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Her final pieces were very good, and she continued to pursue her love for photography when her family was relocated back to Silver Spring, Maryland. She was attending Northwood High School at the time, and her love for photography inspired to look into the arts in general. At this time she began to write and play music, paint, and draw, but she had left photography behind.

LIFE THROUGH A LENS Anna Lou “Annie” Leibovitz is one of the best-known American portrait photographer. She is best known for her worldknown photograph of John Lennon along with Yoko Ono which was actually taken the day Lennon was killed. Her photographs are also known for being on the cover of Joan Armatrading, and she was the first woman to hold an exhibition at the London’s National Portrait Gallery. Annie Leibovitz was born in Waterbury, Connecticut, on October 2, 1949. She was one of six children, and her parents, Marilyn Edith and Samuel Leibovitz were Romanian-Jews. They were very religious, which reflects on her mother, Marilyn, who was a dance instructor of Estonian-Jewish heritage. On the other hand, her father was a lieutenant colonel in the U.S. Air Force. Because of her father’s demanding job, Liebovitz and her family were frequently being relocated to different countries. Leibovitz started to have an interest in photography since she was young, and she took her first pictures when the family was stationed in the Philippines during the Vietnam War.

Uma Thurman 2001

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Adele 2012

She was really intrigued with painting, and she liked it so much she decided to attend the San Francisco Art Institute to major in the subject. In her sophomore year of college she took a trip with her mother to Japan, where she rediscovered her interest in taking photographs. Although she only considered this a hobby, that stopped when she decided to take the plunge and start taking night classes on photography. During her learning experience, Leibovitz was inspired by various photographers, such as Robert Frank and Henri Cartier-Bresson. She has also said how Richard Avedon’s portraits are a not only a big influence on her images but they are a powerful and important example in her life. She continued to refine her skills along with her career and holding various jobs for many years. Her portfolio started to grow when was a kibbutz volunteer in Amir, Israel, as this benefited on the large assortment of places she photographed. After having a lot of experience with the camera, Leibovitz approached Jann Wenner, the founding editor of the Rolling Stone, which he had actually recently introduced to the San Francisco area. Wenner was astounded with her portfolio, which included an image of counter-culture icon Allen Ginsberg, and decided to give Leibovitz her first photography-related job as a staff photographer. Although this was her first job at this, her first assignment was definitely not a light one, as she was asked to photograph John Lennon. She beautifully captured his shaggy essence on a black and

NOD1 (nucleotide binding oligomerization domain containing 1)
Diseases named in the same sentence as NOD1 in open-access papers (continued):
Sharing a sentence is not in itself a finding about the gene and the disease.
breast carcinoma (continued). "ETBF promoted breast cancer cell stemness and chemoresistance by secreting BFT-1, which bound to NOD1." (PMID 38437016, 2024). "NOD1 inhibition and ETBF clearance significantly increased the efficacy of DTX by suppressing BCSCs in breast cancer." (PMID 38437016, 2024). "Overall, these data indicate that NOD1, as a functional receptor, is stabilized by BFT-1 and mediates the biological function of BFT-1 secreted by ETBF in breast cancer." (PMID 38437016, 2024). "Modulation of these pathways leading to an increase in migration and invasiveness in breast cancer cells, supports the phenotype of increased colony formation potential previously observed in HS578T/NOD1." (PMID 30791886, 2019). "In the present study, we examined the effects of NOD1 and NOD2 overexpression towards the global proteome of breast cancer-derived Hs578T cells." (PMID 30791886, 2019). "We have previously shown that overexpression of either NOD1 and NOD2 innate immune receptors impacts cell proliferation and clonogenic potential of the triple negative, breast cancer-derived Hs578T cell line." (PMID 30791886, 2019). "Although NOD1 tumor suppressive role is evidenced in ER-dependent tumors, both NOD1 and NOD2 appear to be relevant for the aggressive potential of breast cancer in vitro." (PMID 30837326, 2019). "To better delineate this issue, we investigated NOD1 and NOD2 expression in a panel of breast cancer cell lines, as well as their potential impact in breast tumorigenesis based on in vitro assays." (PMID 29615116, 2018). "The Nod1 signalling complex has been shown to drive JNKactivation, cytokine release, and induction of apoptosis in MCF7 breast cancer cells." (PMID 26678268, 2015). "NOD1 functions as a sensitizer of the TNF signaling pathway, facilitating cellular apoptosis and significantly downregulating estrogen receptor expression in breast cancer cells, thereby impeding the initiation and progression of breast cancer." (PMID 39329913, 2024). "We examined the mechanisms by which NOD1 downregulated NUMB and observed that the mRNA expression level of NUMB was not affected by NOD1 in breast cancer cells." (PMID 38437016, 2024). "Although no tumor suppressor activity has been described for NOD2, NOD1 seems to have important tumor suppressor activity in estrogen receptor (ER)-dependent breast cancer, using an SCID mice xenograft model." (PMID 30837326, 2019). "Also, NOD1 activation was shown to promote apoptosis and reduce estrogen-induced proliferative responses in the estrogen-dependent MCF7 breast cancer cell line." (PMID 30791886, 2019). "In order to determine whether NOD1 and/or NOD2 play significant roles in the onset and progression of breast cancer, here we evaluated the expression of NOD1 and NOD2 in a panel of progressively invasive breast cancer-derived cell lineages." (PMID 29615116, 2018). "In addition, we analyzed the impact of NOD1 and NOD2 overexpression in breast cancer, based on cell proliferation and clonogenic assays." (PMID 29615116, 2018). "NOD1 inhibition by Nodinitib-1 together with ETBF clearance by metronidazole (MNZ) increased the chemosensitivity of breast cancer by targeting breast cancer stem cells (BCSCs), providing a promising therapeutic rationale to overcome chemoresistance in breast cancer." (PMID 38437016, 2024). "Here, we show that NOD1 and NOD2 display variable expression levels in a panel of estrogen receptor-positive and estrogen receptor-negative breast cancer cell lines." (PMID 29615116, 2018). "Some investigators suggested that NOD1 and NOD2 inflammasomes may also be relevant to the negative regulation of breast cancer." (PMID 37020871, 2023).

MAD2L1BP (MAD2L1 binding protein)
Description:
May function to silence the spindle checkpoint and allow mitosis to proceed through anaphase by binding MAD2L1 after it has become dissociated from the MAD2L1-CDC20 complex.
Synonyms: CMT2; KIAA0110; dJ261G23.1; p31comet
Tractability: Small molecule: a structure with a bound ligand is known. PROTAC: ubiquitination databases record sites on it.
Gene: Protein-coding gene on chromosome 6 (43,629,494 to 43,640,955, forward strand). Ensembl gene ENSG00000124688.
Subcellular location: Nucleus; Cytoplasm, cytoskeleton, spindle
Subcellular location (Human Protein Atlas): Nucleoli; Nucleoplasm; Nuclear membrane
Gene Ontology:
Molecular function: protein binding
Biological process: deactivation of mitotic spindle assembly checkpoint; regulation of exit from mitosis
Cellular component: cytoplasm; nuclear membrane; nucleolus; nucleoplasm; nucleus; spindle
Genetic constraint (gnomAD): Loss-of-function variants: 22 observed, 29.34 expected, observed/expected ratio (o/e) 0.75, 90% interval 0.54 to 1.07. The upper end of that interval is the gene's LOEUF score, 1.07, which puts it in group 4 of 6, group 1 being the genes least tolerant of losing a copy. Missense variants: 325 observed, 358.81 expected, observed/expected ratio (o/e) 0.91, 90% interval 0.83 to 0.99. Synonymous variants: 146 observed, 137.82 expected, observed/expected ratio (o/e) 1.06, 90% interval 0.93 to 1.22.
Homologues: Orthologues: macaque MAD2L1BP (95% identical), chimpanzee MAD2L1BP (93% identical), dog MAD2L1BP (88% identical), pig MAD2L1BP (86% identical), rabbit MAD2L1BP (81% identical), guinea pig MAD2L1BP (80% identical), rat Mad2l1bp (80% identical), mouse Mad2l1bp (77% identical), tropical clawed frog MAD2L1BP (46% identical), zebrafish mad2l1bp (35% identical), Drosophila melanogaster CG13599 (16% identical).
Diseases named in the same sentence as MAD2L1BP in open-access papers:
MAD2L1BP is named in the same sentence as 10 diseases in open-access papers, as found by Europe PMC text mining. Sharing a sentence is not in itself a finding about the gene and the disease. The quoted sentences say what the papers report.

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ROLLING STONE

white portrait that was actually the cover of the magazine on January 21, 1971. She continued to hold the same job at the Rolling Stone until two years later, when publisher Jan Wenner named 23-year old Leibovitz chief photographer, a title she held for 10 years. It was during this time when she realized that although she was working for a magazine, she could still create personal work, which for her was the most important. She was interested in creating a bond with whoever was being photographed, and sought intimate moments that could be read as opening their souls and lives, even through a piece of paper. Because of her aesthetic, she defined the Rolling Stone look through her intimate pictures with celebrities. She truly enjoyed working on the magazine, especially since her title brought her amazing opportunities to network and meet people. After Leibovitz the tour, she continued to work and decided to change her style into what would become her trademark technique. The Rolling Stone had finally started to print color, and this gave her the opportunity to expand her horizons and enabled her to be more creative. However, this was not only good news, as she had to teach herself how to use color. When she was taking classes back at the Art Institute, they didn’t have this technology, and therefore only taught her what was relevant at this time. This included learning lighting techniques that would make color look best, and carefully selecting a color palette, contrast, brightness, and saturation, among other things. She started to experiment different techniques, and among her first subjects were Bob Dylan, Bob Marley, and Patti Smith. In a photoshoot with Bette Midler, she decided to experiment with using bold primary colors and made her do surprising and unexpected poses. Not only did these photographs gain so much attention, but Leibovitz really enjoyed creating them, and of course the end result. She was inspired by the cover of the rock music film The Rose, where Bette Midler starred and was shown holding